Boko Haram militants have killed more than 20 000 people and displaced more than 2 million others in northeast Nigeria since 2009.
Between 2009 and 2015, things escalated as the insurgents attacked a range of targets, leaving death and destruction in their wake. These include churches, mosques, schools, universities, markets, police stations and even military installations. They bombed locations, attacked with guns, raped women, killed children, took hostages and occupied territories.
The militants left government and its security forces looking powerless and people in the region helpless. No place was safe. Under siege, communities in the northeast were faced with three options. They could flee, join the insurgents, or risk being killed. Many took the first option and fled to safer destinations. Those who stayed were compelled to either join Boko Haram or risk being slaughtered.
But a fourth option emerged – self-defence. People began to organise into emergency community vanguards to defend themselves. Community vigilante movements were born in several communities across the region.
One of the first formations of the Civilian Joint Task Force emerged in early 2013 in Adamawa State in northeast Nigeria. It was made up of community vigilante formations, including neighbourhood guards and hunters’ guilds. The task force carries out community policing through reconnaissance.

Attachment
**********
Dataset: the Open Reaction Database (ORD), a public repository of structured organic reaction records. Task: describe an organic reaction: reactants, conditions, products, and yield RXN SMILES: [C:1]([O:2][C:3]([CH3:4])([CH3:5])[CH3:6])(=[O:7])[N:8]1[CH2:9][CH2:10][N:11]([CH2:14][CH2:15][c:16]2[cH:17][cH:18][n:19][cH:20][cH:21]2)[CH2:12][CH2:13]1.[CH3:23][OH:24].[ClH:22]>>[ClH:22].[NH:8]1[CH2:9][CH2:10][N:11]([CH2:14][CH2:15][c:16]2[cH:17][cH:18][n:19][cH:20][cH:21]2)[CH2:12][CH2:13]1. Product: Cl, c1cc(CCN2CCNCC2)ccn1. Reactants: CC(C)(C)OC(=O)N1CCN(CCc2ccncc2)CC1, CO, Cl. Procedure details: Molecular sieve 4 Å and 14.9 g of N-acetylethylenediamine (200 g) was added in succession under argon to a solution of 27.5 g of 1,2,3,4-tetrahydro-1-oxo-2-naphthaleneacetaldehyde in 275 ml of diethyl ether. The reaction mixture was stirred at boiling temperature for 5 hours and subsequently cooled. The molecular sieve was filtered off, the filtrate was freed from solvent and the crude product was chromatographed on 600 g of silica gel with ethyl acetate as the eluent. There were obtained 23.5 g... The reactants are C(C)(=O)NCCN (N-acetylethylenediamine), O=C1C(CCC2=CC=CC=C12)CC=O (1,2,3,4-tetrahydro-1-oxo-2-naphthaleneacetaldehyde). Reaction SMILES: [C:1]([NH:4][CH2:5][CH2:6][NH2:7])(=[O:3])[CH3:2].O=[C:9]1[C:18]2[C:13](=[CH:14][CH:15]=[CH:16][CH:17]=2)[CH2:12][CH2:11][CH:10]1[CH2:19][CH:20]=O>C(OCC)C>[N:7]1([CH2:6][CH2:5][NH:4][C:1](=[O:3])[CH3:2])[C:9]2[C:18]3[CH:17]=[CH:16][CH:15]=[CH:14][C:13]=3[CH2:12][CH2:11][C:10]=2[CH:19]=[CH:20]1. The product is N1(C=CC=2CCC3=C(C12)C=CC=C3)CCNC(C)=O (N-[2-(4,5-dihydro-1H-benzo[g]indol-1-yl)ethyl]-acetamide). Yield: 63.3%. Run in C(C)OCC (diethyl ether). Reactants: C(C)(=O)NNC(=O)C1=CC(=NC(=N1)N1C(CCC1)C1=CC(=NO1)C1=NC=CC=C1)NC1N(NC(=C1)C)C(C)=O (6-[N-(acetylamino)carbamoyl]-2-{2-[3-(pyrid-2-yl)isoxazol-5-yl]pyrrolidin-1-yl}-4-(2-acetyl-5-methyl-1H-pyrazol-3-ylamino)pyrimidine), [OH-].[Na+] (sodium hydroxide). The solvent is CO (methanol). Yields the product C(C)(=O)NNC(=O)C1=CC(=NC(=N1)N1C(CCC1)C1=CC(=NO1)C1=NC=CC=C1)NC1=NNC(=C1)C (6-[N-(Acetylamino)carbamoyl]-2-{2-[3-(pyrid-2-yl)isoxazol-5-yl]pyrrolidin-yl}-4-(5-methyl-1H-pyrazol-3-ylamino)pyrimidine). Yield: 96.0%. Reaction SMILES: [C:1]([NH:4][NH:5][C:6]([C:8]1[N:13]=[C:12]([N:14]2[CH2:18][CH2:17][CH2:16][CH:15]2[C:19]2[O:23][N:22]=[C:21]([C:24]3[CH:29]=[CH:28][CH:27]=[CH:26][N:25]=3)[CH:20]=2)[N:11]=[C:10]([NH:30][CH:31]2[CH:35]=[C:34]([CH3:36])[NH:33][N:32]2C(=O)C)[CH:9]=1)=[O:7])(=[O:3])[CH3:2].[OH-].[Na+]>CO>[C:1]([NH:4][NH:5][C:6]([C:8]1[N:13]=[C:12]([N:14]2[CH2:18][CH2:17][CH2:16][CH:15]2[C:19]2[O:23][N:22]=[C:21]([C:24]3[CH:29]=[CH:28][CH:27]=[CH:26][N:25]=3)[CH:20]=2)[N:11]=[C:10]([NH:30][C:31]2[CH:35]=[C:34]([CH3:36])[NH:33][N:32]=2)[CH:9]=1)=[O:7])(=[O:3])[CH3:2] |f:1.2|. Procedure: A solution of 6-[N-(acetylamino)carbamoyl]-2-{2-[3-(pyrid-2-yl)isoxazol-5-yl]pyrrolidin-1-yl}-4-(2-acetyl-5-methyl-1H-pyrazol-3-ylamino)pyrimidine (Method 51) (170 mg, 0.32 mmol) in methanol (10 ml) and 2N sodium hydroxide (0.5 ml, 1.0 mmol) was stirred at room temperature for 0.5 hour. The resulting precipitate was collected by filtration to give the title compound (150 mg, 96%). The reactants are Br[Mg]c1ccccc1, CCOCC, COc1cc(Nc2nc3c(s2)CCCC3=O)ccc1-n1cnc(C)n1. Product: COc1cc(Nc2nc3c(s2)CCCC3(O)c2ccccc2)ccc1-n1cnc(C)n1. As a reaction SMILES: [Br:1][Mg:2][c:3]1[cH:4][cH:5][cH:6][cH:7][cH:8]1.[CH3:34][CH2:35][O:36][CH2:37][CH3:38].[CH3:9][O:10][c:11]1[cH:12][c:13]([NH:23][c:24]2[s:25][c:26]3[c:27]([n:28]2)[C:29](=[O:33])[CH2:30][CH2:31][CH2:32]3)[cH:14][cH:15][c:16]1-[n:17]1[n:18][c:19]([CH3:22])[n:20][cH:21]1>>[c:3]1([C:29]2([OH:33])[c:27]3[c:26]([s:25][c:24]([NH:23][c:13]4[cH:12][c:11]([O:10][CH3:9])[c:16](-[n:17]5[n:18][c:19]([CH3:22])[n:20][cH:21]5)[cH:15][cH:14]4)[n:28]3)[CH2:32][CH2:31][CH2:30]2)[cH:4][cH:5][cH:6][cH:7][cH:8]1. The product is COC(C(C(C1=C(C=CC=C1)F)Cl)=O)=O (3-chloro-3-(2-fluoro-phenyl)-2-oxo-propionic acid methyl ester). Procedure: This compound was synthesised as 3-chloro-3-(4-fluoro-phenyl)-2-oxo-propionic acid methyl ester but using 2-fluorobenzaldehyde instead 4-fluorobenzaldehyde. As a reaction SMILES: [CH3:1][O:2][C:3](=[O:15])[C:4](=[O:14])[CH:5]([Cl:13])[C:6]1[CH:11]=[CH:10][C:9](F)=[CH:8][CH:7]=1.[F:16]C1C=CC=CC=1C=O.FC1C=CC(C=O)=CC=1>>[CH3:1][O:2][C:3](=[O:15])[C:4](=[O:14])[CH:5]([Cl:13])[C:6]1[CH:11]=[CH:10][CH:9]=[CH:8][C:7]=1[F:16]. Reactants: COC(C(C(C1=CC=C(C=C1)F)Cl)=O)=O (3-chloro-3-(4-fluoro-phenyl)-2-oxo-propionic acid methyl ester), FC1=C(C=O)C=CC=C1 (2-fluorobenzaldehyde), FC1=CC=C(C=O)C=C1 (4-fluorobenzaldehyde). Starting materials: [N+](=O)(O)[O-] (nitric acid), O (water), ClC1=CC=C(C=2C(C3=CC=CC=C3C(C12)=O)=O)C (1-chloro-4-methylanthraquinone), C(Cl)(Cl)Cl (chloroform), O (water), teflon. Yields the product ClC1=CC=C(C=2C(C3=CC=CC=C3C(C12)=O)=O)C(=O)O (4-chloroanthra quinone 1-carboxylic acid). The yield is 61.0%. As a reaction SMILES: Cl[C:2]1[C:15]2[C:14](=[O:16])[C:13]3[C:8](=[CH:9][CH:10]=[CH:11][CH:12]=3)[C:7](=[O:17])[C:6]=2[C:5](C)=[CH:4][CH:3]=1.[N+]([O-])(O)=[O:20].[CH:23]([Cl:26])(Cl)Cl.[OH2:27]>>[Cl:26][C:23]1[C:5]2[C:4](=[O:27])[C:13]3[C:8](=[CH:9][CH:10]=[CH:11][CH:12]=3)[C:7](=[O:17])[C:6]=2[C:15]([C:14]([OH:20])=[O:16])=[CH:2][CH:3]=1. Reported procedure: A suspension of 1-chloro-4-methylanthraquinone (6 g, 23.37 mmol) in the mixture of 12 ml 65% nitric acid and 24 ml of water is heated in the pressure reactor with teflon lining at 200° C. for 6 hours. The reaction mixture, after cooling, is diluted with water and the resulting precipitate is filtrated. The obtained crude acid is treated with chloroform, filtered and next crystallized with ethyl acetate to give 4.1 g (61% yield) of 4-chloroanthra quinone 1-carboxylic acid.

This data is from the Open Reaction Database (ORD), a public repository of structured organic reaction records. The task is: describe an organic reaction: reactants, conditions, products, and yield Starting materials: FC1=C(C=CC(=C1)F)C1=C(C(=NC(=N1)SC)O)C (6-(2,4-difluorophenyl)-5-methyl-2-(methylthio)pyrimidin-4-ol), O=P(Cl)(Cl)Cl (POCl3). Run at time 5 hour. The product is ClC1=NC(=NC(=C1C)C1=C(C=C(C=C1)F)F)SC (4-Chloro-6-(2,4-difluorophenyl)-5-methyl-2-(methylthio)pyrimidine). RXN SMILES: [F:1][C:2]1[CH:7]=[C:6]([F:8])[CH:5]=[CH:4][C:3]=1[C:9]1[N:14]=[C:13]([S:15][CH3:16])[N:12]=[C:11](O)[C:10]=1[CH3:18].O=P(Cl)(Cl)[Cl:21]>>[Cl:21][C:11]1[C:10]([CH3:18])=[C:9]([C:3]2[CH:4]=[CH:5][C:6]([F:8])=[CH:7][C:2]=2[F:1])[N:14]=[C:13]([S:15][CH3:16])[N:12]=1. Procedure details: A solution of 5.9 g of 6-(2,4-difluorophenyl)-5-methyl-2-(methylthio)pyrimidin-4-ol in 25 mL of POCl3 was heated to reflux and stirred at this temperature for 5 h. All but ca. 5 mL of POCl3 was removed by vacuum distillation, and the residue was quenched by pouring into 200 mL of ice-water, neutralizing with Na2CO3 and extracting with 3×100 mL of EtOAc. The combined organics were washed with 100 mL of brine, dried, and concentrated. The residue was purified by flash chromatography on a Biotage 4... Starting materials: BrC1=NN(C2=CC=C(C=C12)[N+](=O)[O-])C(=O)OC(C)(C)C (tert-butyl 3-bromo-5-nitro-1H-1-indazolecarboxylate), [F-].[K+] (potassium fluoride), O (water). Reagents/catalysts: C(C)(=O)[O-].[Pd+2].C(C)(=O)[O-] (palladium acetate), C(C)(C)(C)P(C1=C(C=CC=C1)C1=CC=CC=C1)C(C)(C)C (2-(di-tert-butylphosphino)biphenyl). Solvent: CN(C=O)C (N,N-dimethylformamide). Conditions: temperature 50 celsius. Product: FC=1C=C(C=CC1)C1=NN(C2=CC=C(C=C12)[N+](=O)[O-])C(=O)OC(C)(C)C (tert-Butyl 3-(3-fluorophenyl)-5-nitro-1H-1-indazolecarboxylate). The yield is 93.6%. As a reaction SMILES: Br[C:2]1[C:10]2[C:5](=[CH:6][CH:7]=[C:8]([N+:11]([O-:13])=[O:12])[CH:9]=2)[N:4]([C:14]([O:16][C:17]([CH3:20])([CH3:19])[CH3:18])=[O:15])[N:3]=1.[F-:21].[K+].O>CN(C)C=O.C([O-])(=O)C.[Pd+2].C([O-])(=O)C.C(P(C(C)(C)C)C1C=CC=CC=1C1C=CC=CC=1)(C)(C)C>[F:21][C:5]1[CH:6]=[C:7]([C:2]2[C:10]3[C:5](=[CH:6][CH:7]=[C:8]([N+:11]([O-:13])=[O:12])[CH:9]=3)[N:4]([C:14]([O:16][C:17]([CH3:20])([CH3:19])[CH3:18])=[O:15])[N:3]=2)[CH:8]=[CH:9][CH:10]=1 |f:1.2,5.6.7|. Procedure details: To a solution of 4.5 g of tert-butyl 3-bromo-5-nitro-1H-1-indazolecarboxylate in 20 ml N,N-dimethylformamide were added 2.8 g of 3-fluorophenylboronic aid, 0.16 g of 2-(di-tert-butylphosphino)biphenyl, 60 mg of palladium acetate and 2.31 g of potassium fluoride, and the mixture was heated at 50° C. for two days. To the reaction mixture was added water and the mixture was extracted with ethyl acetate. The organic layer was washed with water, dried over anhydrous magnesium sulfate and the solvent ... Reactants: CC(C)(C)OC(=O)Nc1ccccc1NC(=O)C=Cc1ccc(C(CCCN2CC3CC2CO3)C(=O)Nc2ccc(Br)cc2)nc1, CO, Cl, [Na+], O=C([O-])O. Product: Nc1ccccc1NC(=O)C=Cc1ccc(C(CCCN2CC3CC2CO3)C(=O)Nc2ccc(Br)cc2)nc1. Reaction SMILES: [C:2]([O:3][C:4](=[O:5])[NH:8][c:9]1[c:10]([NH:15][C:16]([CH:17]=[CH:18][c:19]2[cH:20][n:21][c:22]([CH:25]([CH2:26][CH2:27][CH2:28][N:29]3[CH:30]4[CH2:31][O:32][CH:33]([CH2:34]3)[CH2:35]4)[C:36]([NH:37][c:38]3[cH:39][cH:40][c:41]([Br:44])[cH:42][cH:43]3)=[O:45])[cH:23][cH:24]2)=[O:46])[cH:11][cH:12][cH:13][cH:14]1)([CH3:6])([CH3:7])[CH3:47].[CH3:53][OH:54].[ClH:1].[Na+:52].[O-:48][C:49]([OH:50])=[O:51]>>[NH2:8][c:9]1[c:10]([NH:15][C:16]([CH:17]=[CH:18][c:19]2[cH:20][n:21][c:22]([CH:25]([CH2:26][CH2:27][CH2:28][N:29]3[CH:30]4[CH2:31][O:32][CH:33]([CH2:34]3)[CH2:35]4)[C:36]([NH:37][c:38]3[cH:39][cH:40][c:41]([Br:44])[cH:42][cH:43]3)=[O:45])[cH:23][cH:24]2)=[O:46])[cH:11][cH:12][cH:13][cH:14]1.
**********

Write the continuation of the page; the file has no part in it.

The members watch over the community and accost any strange or suspicious people who enter. They operate in cells and carry a combination of traditional and modern weapons. They mount road blocks, conduct area patrols, mount guards at entry points and borderlines of their communities.
Generally, the involvement of vigilantes in counter-insurgency operations in Nigeria has been a subject of contentious debate. It’s apparent that they have contributed to improving security for some communities. But there are also concerns that in the long run they could pose a threat, given their heavy-handed approach. Examples include extrajudicial killings, violation of human rights, extortion and criminal impunity.
The vigilante groups are based on three models. The first is communal neighbourhood guards, the second the village hunters’ guild, and the third is the government-recognised Civilian Joint Task Force.
Communal neighbourhood guards are village-based vigilante outfits dedicated to community defence. Hunter’s guild is the vanguard of traditional hunters and warriors that intervenes to reinforce the operation.
Since their emergence, vigilantes have contributed a great deal in the fight against the Boko Haram insurgency. They have reinforced and complemented the efforts of Nigeria’s Armed Forces, particularly in the areas of grassroots reconnaissance and intelligence.
Despite their laudable achievements, there are legitimate concerns about the activities of vigilante groups. These include fears that their unguarded deployment could be counter-productive in the long run.
While they may be important in the short term in disrupting Boko Haram activities and serving as local partners in a successful counter terrorism strategy, arming militias is not a long-term policy. This is particularly true if unintended consequences are to be avoided.
Already there have been allegations of forced recruitments, child and woman soldiering and extrajudicial killings of suspected insurgents. In addition, there are fears that the vigilantes could degenerate and proliferate into mercenary militias.